The meaning of the kerygma of 1 Corinthians for Paul is a matter of debate, and open to multiple interpretations. For Paul, "dying for our sins" gained a deeper significance, providing "a basis for the salvation of sinful Gentiles apart from the Torah. Traditionally, this kerygma is interpreted as meaning that Jesus' death was an atonement or ransom for, or propitiation or expiation of, God's wrath against humanity because of their sins.
With Jesus death, humanity was freed from this wrath. More recent scholarship has raised several concerns regarding these interpretations. The traditional interpretation sees Paul's understanding of salvation as involving "an exposition of the individual's relation to God. According to E. Sanders , who initiated the New Perspective on Paul , Paul saw the faithful redeemed by participation in Jesus' death and rising. McGrath notes that Paul "prefers to use the language of participation. One died for all, so that all died 2 Corinthians This is not only different from substitution , it is the opposite of it.
Observance of the Law is needed to maintain the covenant, but the covenant is not be earned by observing the Law, but by the grace of God. Several passages from Paul, such as Rom. According to Richard B. Hays ,  who iniated the " Pistis Christou debate,"  [note 18] a different reading of these pasagges is also possible. In the Gospels, Jesus is portrayed as calling for repentance of sin, and stating that blood-sacrifices cannot substitute repentance.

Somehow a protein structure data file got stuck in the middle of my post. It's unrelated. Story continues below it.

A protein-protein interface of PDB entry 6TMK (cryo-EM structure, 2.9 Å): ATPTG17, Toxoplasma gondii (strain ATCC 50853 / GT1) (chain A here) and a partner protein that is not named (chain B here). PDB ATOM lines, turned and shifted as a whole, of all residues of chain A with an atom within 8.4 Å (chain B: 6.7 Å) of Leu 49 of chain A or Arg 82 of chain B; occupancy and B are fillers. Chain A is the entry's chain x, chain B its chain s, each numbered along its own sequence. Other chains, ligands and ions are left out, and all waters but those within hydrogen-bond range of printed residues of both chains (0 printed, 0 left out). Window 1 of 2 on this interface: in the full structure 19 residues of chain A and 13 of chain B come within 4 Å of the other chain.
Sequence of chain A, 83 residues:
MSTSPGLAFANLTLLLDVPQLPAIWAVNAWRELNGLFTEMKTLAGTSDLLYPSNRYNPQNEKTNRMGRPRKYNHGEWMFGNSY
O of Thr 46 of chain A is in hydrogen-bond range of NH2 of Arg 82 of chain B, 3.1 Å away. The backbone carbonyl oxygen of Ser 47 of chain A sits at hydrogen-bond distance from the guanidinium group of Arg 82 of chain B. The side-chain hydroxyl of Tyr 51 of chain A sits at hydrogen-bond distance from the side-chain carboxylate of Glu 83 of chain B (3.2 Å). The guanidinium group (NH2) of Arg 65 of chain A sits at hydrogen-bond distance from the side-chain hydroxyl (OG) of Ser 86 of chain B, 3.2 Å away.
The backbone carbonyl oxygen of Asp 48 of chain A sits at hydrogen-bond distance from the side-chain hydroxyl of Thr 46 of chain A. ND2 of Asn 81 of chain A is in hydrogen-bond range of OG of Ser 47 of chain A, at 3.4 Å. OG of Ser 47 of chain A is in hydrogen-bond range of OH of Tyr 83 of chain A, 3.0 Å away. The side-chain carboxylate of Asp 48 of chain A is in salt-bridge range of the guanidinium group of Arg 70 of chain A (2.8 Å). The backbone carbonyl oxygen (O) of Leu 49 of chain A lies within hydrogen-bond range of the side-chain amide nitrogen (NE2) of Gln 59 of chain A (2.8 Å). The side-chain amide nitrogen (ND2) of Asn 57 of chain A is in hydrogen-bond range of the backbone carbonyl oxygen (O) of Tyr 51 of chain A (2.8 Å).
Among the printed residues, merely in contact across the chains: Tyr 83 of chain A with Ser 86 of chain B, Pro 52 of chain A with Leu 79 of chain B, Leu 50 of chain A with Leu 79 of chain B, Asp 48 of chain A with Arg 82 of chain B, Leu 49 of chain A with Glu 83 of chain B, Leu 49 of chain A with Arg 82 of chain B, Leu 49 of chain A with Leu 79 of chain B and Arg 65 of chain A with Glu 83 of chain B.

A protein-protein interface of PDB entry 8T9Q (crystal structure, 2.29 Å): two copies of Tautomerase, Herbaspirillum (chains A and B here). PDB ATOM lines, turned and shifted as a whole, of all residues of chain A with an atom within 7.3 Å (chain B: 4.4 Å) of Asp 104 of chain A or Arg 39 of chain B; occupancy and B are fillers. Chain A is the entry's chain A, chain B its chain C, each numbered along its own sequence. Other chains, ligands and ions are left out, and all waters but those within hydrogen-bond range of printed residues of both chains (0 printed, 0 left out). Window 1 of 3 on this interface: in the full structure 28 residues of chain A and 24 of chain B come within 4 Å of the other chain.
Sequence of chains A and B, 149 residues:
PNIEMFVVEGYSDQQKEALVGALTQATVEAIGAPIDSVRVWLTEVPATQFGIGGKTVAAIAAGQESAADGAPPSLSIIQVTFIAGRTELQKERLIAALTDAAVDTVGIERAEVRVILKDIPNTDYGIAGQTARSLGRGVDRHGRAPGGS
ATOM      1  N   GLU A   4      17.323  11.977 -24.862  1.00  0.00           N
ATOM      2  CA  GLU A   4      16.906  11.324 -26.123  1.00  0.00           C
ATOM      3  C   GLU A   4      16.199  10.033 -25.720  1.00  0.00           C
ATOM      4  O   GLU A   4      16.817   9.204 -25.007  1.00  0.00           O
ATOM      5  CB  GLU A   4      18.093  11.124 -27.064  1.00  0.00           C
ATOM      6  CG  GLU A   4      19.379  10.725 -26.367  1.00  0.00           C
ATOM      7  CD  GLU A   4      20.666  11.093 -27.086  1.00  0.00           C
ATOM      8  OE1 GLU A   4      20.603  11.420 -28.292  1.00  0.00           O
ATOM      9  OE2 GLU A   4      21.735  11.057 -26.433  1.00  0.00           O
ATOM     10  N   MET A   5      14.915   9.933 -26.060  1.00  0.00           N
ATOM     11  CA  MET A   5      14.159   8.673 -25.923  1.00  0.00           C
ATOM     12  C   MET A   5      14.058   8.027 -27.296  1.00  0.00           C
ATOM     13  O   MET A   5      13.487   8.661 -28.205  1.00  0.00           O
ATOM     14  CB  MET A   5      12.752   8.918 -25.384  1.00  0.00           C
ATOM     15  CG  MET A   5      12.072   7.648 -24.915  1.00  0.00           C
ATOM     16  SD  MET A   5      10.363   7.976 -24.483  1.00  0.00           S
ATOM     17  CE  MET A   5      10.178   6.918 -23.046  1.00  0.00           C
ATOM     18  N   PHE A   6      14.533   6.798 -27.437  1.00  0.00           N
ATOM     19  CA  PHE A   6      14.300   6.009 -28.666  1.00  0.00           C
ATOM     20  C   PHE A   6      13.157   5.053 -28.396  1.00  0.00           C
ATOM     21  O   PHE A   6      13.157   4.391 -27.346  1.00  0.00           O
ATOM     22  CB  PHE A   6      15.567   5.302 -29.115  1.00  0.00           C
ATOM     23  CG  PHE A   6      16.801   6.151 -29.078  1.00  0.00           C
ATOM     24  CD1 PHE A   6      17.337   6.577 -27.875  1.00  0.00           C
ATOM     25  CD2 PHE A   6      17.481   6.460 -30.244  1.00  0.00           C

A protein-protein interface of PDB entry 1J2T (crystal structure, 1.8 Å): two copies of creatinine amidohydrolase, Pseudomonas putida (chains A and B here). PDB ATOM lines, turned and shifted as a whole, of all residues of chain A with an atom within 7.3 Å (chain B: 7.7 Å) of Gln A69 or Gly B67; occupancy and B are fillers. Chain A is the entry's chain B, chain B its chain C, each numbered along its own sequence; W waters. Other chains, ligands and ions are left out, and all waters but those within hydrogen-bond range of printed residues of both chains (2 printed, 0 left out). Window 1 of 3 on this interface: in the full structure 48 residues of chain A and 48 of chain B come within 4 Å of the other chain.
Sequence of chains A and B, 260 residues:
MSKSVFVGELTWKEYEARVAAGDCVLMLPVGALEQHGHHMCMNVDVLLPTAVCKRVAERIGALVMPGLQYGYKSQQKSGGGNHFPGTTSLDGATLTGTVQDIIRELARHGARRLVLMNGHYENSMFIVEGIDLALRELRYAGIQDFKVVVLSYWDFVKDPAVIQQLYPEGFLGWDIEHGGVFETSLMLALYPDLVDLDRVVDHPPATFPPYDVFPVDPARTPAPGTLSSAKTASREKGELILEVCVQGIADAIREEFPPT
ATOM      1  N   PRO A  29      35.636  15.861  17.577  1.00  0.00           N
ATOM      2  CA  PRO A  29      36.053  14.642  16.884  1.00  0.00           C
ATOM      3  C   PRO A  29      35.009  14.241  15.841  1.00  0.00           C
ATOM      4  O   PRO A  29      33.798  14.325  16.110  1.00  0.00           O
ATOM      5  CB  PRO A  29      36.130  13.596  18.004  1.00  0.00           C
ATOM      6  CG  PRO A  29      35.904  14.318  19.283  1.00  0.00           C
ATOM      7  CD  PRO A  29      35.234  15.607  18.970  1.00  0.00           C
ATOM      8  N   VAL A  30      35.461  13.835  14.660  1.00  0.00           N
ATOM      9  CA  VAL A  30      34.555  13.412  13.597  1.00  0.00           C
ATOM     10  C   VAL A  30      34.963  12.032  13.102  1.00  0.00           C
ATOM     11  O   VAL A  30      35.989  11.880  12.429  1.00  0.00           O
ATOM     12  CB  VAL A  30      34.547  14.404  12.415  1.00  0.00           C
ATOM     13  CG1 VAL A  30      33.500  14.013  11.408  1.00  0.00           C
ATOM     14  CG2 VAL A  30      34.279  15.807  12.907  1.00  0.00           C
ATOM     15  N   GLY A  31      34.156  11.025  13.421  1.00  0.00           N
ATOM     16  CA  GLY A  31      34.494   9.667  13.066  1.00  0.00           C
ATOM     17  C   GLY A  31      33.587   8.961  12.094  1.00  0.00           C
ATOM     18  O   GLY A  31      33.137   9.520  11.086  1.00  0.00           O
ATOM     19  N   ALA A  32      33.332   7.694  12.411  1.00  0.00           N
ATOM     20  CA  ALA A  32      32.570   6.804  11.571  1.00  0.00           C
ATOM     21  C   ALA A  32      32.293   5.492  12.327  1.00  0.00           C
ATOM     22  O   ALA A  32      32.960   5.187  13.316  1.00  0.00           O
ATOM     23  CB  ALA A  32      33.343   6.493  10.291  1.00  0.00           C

Accepting the Atonement of Jesus Christ
Christians assert that Jesus was predicted by Isaiah, as attested in Luke , where Jesus is portrayed as saying that the prophesies in Isaiah were about him. The classic paradigm entails the traditional understandings of the early Church Fathers ,   who developed the themes found in the New Testament. The ransom theory of atonement says that Christ liberated humanity from slavery to sin and Satan , and thus death, by giving his own life as a ransom sacrifice to Satan, swapping the life of the perfect Jesus , for the lives of the imperfect humans.
It entails the idea that God deceived the devil,  and that Satan, or death, had "legitimate rights"  over sinful souls in the afterlife , due to the fall of man and inherited sin. During the first millennium CE, the ransom theory of atonement was the dominant metaphor for atonement, both in eastern and western Christianity, until it was replaced in the west by Anselmus' satisfaction theory of atonement.
In one version of the idea of deception, Satan attempted to take Jesus' soul after he had died, but in doing so over-extended his authority, as Jesus had never sinned. As a consequence, Satan lost his authority completely, and all humanity gained freedom. In another version, God entered into a deal with Satan, offering to trade Jesus' soul in exchange for the souls of all people, but after the trade, God raised Jesus from the dead and left Satan with nothing. Another idea is that Jesus came to teach how not to sin and Satan, in anger with this, tried to take his soul.